Wastewater Treatment by Catalytic Wet Peroxidation

Created by: Carmen Rodrigues

Nowadays, there is an increasing interest in the development of promising, efficient, and environmentally friendly wastewater treatment technologies. Among them are the advanced oxidation processes (AOPs), in particular, catalytic wet peroxidation (CWPO), assisted or not by radiation. One of the challenges for the industrial application of this process is the development of stable and efficient catalysts, without leaching of the metal to the aqueous phase during the treatment. Gold catalysts, in particular, have attracted much attention from researchers because they show these characteristics. Recently, numerous studies have been reported in the literature regarding the preparation of gold catalysts supported on various supports and testing their catalytic performance in the treatment of real wastewaters or model pollutants by CWPO. This review summarizes this research; the properties of such catalysts and their expected effects on the overall efficiency of the CWPO process, together with a description of the effect of operational variables (such as pH, temperature, oxidant concentration, catalyst, and gold content). In addition, an overview is given of the main technical issues of this process aiming at its industrial application, namely the possibility of using the catalyst in continuous flow reactors. Such considerations will provide useful information for a faster and more effective analysis and optimization of the CWPO process.

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The world’s population growth and increasing industrial development led to the intense usage of natural resources with the water bodies being used as a final destination for wastewater containing pollutants [1,2,3]. The discharge of untreated wastewater introduces persistent contaminants into the environment, some examples being metals, organic, and inorganic compounds [4,5,6], which have harmful effects on ecology and public health [7].
In an attempt to minimize the impacts of effluent discharges, the European Union Water Framework Directive (EU-WFD), in 2000, imposed maximum permissible values for ecotoxic or possibly ecotoxic substances [8]. Thus, it is mandatory to adopt practical, efficient, and low-cost effluent purification technologies [9,10], which will allow the complete elimination or, at least, reduction of the contaminants concentration up to the limit values imposed by legislation [10,11], before wastewaters are discharged into water bodies.
The wastewaters can be treated by physical-chemical processes, such as sedimentation, coagulation/flocculation, filtration, adsorption, ultrafiltration, reverse osmosis, ion exchange, or chemical precipitation [12,13], by biological degradation [13,14,15], and/or by conventional oxidative processes, which degrade the pollutant by the action of oxygen or other oxidants, such as hydrogen peroxide, ozone, and permanganate [16,17,18]. Physical-chemical processes are not very appealing because the pollutants are concentrated at another phase, which requires a subsequent treatment [10]. Biological degradation, although economically advantageous, is inefficient since the compounds present in effluents are very often toxic and/or non-biodegradable [19,20]. Moreover, conventional oxidative processes might not have enough capacity to completely oxidize refractory compounds with high chemical stability and, therefore, there is a high risk of intermediate products being formed during oxidation, which can be even more toxic than the initial ones [21,22,23].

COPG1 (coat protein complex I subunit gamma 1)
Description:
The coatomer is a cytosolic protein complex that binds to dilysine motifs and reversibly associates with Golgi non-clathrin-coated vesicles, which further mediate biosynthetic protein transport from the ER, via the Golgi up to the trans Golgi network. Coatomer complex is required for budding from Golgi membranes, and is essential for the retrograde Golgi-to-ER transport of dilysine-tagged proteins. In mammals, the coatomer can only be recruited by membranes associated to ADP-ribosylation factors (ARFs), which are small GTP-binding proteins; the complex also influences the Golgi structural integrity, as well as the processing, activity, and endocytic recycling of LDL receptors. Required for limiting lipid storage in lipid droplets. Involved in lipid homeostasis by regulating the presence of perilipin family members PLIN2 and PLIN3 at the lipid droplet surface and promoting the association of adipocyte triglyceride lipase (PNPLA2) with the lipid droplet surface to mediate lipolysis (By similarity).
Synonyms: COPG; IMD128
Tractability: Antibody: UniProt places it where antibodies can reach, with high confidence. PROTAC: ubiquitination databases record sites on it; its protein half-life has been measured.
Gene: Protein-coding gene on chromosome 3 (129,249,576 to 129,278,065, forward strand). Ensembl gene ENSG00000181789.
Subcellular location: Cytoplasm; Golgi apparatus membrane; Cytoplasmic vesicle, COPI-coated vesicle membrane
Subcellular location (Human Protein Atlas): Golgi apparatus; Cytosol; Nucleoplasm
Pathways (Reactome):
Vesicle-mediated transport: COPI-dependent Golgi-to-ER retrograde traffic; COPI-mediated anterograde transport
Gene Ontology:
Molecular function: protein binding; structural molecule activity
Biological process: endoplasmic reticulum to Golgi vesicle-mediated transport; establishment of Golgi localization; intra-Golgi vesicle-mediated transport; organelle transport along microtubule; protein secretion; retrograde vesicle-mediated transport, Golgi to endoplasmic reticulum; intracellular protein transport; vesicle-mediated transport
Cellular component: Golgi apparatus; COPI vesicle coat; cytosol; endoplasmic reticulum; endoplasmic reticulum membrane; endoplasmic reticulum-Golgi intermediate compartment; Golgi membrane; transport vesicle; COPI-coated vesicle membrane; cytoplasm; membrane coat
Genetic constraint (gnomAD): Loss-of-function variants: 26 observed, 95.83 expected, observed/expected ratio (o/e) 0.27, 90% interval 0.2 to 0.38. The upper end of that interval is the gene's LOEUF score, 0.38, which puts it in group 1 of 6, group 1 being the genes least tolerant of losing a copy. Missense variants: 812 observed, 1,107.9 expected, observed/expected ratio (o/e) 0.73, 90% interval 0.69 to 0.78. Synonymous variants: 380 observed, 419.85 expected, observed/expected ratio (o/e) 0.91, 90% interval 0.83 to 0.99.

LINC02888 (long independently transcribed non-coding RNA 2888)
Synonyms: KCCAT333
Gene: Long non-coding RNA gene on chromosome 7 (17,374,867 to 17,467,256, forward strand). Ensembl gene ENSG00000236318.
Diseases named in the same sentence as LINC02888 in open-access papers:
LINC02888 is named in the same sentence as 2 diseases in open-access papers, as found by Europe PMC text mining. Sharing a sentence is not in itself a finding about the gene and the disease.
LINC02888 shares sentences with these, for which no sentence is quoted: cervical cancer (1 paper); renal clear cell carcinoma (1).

Advanced oxidation processes (AOPs) are emergent and attractive treatment technologies to degrade compounds with high chemical stability, toxicity, and non-biodegradability [10,24]. AOPs generate the hydroxyl radical (HO), responsible for oxidizing refractory organic compounds into non-toxic products, such as CO2 and H2O [10,25,26,27]. Given the high efficiency of the hydroxyl radical, the AOPs have been widely used, not only in wastewater treatment [9,19,28,29,30], but also in soil and sediment remediation [31,32], decontamination of gaseous effluents containing volatile organic compounds and elimination of odors [33,34,35,36], water and groundwater treatment [37,38,39], and conditioning of municipal sludge [40,41].
Several AOPs are available, as will be detailed in the next section, that use different oxidants, with or without catalysts, in the presence of absence of radiation. Herein, we will focus on the catalytic wet peroxidation (CWPO) process using nano gold-based catalysts for wastewater treatment. This process presents several advantages compared to other AOPs, namely: it uses environmentally friendly reagents, does not require sophisticated equipment, and is operated under mild conditions of pressure and temperature. Moreover, catalysis by gold presents additional advantages, such as non-leaching of the metal to the treated effluent and efficient and stable performance, which are important for industrial applications.
A survey of the catalyst properties, operating conditions, and their effect on the efficiency of the process will be discussed. To the best of the authors knowledge, such review has not yet been reported in the literature.


Cite this article

Carmen, Rodrigues. Wastewater Treatment by Catalytic Wet Peroxidation, Encyclopedia, 2019, v1, Available online: https://encyclopedia.pub/195